Upon his arrival at Göttingen, Ticknor’s traveling companion Everett, similarly promised a chair (in Greek) at Harvard upon his return, took private classes with Eichhorn in Hebrew and Arabic and engaged him as well for a tutorial in German literature. In addition, Everett pursued advanced studies in Greek to fulfill his obligation to Harvard, and in 1817 he received a doctorate in philosophy, the first such awarded an American from a German university. After his and Ticknor’s audience with Goethe in 1816, Everett prepared an essay on him, published in 1817 in the North American Review, the first important notice of this writer to appear in the United States.11 The following winter Everett continued his travels. In Paris he met the German naturalist and explorer Wilhelm von Humboldt, the philosopher Benjamin Constant, and de Staël herself. He returned to the United States the same year as Ticknor to assume his duties at Harvard. From that position he influenced countless students, many of whom sought him out to learn more of German language and thought. Years later Emerson testified to this professor’s large influence, observing that “the genius of Everett” was “almost comparable to that of Pericles in Athens,” as even “the rudest undergraduate found a new morning open to him” in Everett’s lecture hall.12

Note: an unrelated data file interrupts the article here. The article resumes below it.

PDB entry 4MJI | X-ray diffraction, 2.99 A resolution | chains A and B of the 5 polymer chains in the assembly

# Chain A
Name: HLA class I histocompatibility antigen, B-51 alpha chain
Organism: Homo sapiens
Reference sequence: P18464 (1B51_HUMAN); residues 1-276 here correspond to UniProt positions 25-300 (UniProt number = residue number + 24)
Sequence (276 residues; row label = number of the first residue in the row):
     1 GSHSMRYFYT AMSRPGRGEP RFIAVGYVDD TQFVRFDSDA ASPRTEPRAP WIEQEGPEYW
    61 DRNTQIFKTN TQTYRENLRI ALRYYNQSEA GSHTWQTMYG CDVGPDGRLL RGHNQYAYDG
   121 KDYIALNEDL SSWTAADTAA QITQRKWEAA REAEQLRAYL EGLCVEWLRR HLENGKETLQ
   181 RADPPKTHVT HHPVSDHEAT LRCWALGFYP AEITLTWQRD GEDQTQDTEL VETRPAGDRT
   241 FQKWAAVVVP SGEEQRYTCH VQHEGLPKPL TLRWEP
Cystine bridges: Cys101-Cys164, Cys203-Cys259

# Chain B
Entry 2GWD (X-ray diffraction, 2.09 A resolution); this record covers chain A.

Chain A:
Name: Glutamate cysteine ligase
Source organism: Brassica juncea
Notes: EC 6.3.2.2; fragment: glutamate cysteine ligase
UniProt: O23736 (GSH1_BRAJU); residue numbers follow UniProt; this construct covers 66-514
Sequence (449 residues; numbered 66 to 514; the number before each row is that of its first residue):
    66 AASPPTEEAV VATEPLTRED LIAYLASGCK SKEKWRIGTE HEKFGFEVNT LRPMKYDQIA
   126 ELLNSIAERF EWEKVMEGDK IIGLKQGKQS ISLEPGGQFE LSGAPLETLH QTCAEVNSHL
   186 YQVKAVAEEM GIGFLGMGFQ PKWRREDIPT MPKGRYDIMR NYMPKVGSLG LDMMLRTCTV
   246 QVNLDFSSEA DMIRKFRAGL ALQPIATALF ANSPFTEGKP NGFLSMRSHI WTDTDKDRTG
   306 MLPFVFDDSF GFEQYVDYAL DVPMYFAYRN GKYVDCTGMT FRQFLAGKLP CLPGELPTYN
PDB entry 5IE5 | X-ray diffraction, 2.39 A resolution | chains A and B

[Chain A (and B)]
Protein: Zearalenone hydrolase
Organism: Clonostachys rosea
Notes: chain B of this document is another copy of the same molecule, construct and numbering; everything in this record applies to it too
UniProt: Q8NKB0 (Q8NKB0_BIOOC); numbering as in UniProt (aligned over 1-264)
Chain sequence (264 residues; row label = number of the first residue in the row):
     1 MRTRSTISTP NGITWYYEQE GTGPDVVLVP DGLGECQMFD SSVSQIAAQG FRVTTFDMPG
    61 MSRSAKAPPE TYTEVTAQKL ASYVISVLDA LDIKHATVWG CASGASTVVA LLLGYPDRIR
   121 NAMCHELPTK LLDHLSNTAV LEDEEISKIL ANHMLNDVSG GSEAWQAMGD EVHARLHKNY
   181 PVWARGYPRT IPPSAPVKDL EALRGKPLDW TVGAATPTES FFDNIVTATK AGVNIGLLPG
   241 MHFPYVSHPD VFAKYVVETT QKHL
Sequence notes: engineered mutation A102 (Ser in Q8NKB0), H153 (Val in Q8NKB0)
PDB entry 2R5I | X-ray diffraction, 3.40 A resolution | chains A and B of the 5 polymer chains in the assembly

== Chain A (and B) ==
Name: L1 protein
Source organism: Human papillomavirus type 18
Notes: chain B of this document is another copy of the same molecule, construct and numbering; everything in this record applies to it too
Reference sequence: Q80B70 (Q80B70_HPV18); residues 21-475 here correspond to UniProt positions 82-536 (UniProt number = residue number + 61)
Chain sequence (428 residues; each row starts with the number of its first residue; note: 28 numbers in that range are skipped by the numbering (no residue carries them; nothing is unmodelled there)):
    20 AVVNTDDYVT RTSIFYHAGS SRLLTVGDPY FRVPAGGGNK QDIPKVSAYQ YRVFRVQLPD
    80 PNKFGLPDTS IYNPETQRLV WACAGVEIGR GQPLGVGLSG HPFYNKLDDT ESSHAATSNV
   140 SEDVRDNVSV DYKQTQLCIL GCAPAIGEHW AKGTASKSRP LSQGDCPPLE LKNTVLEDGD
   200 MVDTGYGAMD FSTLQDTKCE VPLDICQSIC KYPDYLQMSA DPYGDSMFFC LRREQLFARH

In the summer of 1818 eighteen-year-old George Bancroft, later a prominent Democratic politician and one of the country’s most distinguished historians, followed in Ticknor’s and Everett’s footsteps for study at Göttingen, with Frederic Henry Hedge, the twelve-year-old son of Harvard professor of logic Levi Hedge (with whom Bancroft had boarded), in tow. Everett had convinced Harvard’s president Kirkland to provide Bancroft a stipend to study philology and biblical criticism, and shortly after his arrival in Göttingen he enrolled in two of Eichhorn’s courses, in the New Testament and Syriac. In a letter written in 1819 to Harvard’s own biblical exegete, Andrews Norton, Bancroft provided a good description of how he spent his day at the great German university. “5 a.m., Hebrew and Syriac,” he reported;
7–8, [Arnold Hermann Ludwig] Heeren in Ethnography; 8–9, Church history by the elder [Gottleib Jakob] Planck; 9–10, Exegesis of the New Testament by old Eichhorn; 10–11, Exegesis of the Old Testament by old Eichhorn; 11–12, Syriac by old Eichhorn; 12–1 p.m., Dinner and Walk; 1–2 Library; 2–4, Latin or French; 4–5, Philological Encyclopedia by [Ludolph] Dissen; 5–7, Greek; 7–8, Syriac; 8–9, Tea and Walk; 9–11, Repetition of the old lectures and preparation for the new.13